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  • #16
    Norm may well have all 10 of his digits but he has also stated many times that the blade guard has been removed only for the benefit of the camera. I can't recall him ever saying it's OK to work without the blade guard, except for dados of course, but I do recall a few times when he has pointed out that it's unsafe to work without a blade guard/splitter. Using the blade guard/splitter that came with my table saw has never caused me a single problem but on a couple of occasions it has prevented a possible injury. I'm gonna keep using mine.
    Teach your kids about taxes..........eat 30 percent of their ice cream.

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    • #17
      What's a bigger nuisance? The blade guard or a missing finger?
      The only time the blade guard is big nuisance with me is when I crosscut at an angle. The wood sometimes pushes or catches the blade guard and forces it into the blade. This is the plastic stock guard on the 3612. Still better than losing a finger.
      www.TheWoodCellar.com

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      • #18
        Sorry----while lazy was not my word----if the shoe fits. It's not even a discussion----if you don't use a guard, you're taking a risk----or better stated, a great risk than if you had the guard in place.

        It's a risk to drive a car, but it's an even greater and wholey unnecessary risk to drive without a seatbelt. There are excuses for not wearing a seatbelt, but like blade guards----as so many paramedics have said---they've never cut a dead person out of a seatbelt.

        I have no objection to anyone not using a guard/splitter, but please, just don't try to sell the point as if it has equal advisability as using a guard.

        There are dangers to many power and hand tools----but I enjoy the hobby too much to be out of commission from a preventable injury.
        Dave

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        • #19
          I have to tell you, after all these comments, I went back to using there blade guard all the time!
          Alright, good for me!! Wrong, I have adjusted the crap out of that thing and it still pulls work of the fence or binds. No I didn't miss a step; yes I have read the manual. I set up my saw over the course of 8hrs! yep 8hrs, why? Because I measure and squared everything to spec. But the thing that took the longest was aligning the guard, about 3hrs + 2 hrs last night. Simply put it is not a good and I do not recommend using it if you need precision cuts, however if you would like some safety you should use a knife slotted into a hole just behind your blade.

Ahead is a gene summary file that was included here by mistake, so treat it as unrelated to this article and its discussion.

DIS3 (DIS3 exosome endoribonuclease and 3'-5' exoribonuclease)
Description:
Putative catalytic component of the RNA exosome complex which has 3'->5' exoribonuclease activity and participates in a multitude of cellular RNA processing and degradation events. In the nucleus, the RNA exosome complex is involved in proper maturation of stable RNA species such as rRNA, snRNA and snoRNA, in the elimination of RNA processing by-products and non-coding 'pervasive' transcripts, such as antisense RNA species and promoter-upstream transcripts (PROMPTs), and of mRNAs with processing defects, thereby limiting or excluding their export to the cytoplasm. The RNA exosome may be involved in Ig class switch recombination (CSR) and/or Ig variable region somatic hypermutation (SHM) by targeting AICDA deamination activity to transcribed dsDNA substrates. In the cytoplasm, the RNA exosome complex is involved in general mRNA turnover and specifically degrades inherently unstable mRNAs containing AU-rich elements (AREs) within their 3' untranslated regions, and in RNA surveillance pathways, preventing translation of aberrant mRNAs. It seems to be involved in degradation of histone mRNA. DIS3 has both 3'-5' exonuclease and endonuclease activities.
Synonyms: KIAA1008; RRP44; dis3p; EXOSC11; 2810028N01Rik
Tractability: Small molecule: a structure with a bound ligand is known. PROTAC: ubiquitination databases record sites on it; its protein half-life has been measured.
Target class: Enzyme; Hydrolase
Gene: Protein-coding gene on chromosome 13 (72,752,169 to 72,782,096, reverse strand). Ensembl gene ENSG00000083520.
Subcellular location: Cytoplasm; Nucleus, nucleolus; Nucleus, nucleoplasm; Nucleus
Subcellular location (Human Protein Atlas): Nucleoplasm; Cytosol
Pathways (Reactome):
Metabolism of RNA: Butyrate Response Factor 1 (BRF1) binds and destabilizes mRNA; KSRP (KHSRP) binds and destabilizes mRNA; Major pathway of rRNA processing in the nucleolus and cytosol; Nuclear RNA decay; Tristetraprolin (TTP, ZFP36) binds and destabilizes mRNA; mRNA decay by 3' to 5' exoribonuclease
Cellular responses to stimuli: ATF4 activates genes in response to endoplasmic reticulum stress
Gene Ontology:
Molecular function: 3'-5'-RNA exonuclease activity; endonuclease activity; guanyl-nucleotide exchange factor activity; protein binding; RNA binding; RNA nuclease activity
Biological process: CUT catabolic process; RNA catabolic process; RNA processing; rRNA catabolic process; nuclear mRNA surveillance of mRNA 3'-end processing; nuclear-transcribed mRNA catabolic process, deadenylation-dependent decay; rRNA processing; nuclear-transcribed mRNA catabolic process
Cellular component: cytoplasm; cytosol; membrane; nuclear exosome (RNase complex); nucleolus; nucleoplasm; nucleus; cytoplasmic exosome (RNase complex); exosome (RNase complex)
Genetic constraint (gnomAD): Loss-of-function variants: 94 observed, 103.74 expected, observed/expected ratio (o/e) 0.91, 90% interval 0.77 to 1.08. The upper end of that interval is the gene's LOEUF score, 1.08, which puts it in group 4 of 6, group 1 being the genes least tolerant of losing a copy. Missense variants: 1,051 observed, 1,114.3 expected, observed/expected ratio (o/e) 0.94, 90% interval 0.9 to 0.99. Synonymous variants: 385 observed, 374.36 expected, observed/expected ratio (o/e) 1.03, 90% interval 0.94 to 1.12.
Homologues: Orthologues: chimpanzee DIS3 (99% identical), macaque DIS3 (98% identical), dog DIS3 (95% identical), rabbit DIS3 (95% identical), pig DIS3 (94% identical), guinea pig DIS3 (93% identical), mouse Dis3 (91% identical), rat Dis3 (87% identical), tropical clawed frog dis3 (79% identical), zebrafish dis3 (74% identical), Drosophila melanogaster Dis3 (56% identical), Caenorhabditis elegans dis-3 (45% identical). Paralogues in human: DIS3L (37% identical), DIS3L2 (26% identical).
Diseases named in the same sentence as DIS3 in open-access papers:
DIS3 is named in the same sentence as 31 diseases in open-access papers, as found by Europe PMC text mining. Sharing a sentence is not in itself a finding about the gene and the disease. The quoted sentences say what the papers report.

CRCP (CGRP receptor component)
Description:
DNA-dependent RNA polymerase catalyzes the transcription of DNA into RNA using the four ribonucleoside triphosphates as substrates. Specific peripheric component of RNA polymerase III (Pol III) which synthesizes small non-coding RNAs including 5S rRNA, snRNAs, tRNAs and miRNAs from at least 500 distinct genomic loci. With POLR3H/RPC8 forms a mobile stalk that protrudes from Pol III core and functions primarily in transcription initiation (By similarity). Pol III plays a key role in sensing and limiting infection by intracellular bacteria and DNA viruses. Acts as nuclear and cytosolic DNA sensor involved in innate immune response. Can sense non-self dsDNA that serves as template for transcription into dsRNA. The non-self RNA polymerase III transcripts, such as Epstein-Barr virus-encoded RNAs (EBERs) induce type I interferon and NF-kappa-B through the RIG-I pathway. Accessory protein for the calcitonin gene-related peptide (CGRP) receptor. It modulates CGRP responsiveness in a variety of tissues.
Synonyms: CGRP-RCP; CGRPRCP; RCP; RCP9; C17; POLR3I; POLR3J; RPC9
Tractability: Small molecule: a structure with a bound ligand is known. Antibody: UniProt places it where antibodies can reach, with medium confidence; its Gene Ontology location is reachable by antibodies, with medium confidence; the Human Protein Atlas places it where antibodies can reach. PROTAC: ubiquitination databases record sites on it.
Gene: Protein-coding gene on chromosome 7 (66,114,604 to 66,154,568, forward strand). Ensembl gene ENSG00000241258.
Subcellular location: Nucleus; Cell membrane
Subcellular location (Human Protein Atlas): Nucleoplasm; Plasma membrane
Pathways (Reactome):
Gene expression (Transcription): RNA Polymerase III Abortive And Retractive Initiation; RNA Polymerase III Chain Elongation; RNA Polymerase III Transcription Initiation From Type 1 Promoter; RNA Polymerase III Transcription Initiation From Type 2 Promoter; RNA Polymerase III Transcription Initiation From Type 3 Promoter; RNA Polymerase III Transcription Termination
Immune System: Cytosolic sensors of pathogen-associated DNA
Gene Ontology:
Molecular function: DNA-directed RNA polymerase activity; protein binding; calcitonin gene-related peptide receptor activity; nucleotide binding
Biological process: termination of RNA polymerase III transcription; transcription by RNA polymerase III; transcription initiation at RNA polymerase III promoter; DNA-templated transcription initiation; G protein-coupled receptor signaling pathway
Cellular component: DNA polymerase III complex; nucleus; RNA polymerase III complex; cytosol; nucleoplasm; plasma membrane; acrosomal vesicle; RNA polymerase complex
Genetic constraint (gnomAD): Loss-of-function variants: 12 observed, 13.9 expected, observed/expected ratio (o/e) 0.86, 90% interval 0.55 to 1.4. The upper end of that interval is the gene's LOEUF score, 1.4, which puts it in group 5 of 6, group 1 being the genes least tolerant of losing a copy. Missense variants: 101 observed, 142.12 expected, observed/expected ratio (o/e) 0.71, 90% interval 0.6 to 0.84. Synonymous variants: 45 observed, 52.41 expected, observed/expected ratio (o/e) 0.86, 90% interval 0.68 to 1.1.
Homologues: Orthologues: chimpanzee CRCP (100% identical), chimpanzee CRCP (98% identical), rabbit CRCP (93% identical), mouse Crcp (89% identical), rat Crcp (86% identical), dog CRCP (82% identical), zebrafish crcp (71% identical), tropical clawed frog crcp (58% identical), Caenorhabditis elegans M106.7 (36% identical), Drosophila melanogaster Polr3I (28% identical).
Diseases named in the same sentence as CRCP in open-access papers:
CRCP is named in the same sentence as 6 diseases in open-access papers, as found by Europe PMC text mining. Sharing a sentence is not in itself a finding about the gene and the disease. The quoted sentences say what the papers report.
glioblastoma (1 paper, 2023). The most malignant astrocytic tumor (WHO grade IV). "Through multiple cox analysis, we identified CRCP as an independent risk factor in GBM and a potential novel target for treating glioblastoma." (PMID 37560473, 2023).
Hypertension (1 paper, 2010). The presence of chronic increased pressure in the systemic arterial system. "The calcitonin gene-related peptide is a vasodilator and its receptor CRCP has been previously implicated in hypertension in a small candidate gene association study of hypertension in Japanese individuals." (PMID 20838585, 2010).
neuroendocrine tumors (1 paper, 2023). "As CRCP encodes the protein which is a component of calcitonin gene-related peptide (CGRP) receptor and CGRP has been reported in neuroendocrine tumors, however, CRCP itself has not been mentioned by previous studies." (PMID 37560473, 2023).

Mick Chambers<br />Keller TX<br />buyukan@yahoo.ca

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          • #20
            "--they've never cut a dead person out of a seatbelt."
            While seatbelts REDUCE the incidents of fatalities, they do not ELIMINATE their occurance. Dale Ernhardt was wearing a seatbelt, wasn't he? Even so, I doubt that any knowledgeable person would advocate that drivers, professional or otherwise, avoid wearing seatbelts.

            I learned to ride a bicycle without wearing a helmet. I was trained to use a tablesaw without a guard (Unisaw had one, but it truely was an obstacle). But I won't allow my grandchildren to ride without wearing a helmet, and they will learn to use all shop equipment with the proper safety procedures, including a saw guard.

            I guess I will need to start using my guard if I expect them to do likewise. They have picked up too many of my other bad habits already.
            If it don\'t fit, force it. If it breaks, \'needed fixin\' anyhow. 8{~

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            • #21
              Deblieux----kids do keep us honest, don't they. As to seatbelts---I was just citing a famous/frequent quote. You're correct---they reduce fatalities---but to be honest with you, whenever I read about some multiple person auto accident----the ones alive to talk about it were in their seatbelts---they go to the funerals of those who didn't.

              Mick---I don't know exactly how your particular guard assembly is constructed, but on mine---(old Craftsman and same on early Ridgid's) I'd first check the actual splitter assembly as being straight----then see if it's square to the mounting post----on mine, there are also some set screws to align the main body of the guard with the mounting bracket. Of course, don't forget---even if you have the guard perfectly assembled, if your blade is out of alignment, that could also do what you describe. There's a lot of alignment tricks to learn and it does sometimes take some time. Good luck.